Film Review: Teenage Mutant Ninja Turtles: Out ofthe Shadows

Having been pleasantly surprised by 2014’s Teenage Mutant Ninja Turtles reboot, MWF and I decided to check out this sequel.


It’s been a couple of years since the heroes in a half shell saved New York from Shredder (Brian Tee). However, to maintain their secret the credit has gone to Vern Fenwick (Will Arnett), who has become a celebrity, which irks them slightly.

Their reporter friend April O’Neill (Megan Fox) finds a link between a scientist, Baxter Stockman (Tyler Perry) and the Foot Clan and that there is a plan afoot to break Shredder out while he is being transported. The Turtles try to stop the ambush, but Shredder is teleported out.

Prisons officer Casey Jones (Stephen Amell) is knocked out by the other escapees Bebop and Rocksteady (Gary Anthony Williams and Sheamus respectively). Later, his version of events is not believed and he sets out to bring them to justice.

Shredder it turns out was transported to another dimension where he meets an alien named Krang (voiced by Brad Garrett) who enlists his help in gathering pieces of a device that will enable his warship to teleport to Earth and they will rule the world together (cue evil laugh). To aid Shredder against the Turtles Krang gives him a substance which can make supersoldiers, unleashing the animal within.

This is used to make Bepop and Rocksteady into animal-human mutants. April, witnessing their transformation, steals the substance and flees, pursued by ninjas. Casey Jones, who has tracked the criminal duo via their phone rescues her and meets the Turtles, and realising they have similar goals they unite.

April in trouble

Donatello discovers that the substance could turn them human, enabling them to live normal lives which causes tension among the brothers. Can they get over their difficulties and stop Shredder before Krang’s ship arrives?

Here’s the thing, I remember Krang from the kids show back in the day, and he kinda worked there but he is the weak spot here. While his voice is done well and his ship impressive, there are a few missteps. Firstly, Shredder just blindly agrees to team up far too quickly and in order to get cheap gross gags they have Krang leave his robot body a lot, which kinda makes having it pointless.

Aside from this the movie works, being quite dumb but very entertaining. This is because of some crazy OTT action sequences, plenty of visual gags and a constant stream of quips, particularly from Noel Fisher’s Michelangelo, who is comedy gold the most likeable of the foursome his goofball antics are bound to be popular with kids.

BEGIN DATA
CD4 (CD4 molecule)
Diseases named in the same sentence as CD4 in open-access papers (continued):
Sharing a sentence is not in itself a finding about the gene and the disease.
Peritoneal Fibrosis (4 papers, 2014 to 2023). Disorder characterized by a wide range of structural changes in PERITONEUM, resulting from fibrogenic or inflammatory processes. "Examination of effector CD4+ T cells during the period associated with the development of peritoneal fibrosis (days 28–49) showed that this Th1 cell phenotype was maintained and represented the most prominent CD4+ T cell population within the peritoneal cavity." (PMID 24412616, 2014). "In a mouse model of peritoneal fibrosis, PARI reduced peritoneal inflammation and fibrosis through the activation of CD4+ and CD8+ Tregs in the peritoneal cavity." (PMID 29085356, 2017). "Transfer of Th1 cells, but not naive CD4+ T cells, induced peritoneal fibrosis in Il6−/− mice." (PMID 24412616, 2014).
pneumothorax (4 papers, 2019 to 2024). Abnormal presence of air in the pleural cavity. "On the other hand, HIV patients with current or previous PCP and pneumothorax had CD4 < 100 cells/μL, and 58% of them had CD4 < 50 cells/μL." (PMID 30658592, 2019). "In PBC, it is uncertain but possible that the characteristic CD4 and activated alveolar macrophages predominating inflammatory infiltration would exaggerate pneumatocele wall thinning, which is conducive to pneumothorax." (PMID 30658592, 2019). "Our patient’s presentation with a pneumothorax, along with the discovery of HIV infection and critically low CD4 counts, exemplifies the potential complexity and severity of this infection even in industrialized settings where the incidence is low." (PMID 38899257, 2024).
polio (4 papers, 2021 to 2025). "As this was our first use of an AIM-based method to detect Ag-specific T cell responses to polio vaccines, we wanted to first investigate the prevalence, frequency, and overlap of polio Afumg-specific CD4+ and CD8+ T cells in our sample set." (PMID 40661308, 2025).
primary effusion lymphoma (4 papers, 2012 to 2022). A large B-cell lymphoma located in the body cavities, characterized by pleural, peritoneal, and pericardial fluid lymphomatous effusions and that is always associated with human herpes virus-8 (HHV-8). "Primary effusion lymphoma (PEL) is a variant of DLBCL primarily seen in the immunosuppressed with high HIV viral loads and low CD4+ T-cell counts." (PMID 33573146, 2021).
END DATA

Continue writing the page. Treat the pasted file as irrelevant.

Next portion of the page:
His desire for a normal life and to go above ground is quite well handled, especially when he reacts to a negative response from people they encounter. The argument over whether they should stay as they are or transform is an interesting touch, even if the outcome is obvious early on (Don’t hold your breath for Teenage Ninja Humans, folks).

Personally my favourite is Raphael, the group’s hulking badass and the conflict between him and Leonardo is handled well, with fault in both sides and the group’s leader losing his way, even if the theme of teamwork and embracing all the members’ differences feels a bit tired.

The human performances are simple, underwritten stuff and largely dull, with the exception being Will Arnett who is reliably funny as Fenwick, playing the vain, cowardly character with real humour.

Amell does well as Casey Jones and is likeable, even if the role is rather simple- a dumb, but well meaning, jock.


Megan Fox is never stretched and is subject to a lingering, voyeuristic shot which is a little sleazy for what is a kid’s film.

The weakest is Tyler Perry as Stockman, who just plays every nerdy stereotype he can think of.

I liked the introduction of Bepop and Rocksteady as the two meatheads. They look kinda good and are entertaining and provide the Turtles with a fair fight (the Foot clan ninjas are rather easily dispatched) so this at least changes things up.


And a sequence aboard a plane is capped by a hilarious miscalculation by the villains, which the others respond to brilliantly.

While it has flaws and treads a lot of the same ground as the first, it somehow works because the pace never lets up and it embraces it’s goofy, cheesy roots. The action sequences are well handled and I found myself laughing a lot, and while it’s dumb and clichéd, you don’t really expect more from the Turtles and this is a genuinely entertaining movie.

But perhaps this is where we should leave it? A third might be a bridge too far.

Verdict: Loud and dumb, but very fun, carried off well by the speed at which it develops and the central characters. The new villains introduced are a mixed bag, but on the whole the movie works as a goofy blockbuster. 7/10.

Any thoughts? You know what to do. BETEO.

5 thoughts on “Film Review: Teenage Mutant Ninja Turtles: Out ofthe Shadows

  1. I didn’t have interest in the reboot, so I never saw it. I don’t have any interest in this sequel. I enjoy the rebooted horror films Michael Bay has a hand in (Friday the 13th, A Nightmare on Elm Street), but I don’t have any interest beyond Transformers 1-3, but only because I feel Shia LeBeouf played a somewhat likable, relatable character.

    1. I haven’t seen those horror remakes. I was tempted by the Elm Street one as liked the originals and interested by how they would do the dream sequences, might check it out.
      Was a fan of the first Transformers but lost patience with sequels. I gotta admit been a LeBeouf fan since Even Stevens and think he’s an alright actor but seems a weird dude. Thanks for the feedback and for reading.

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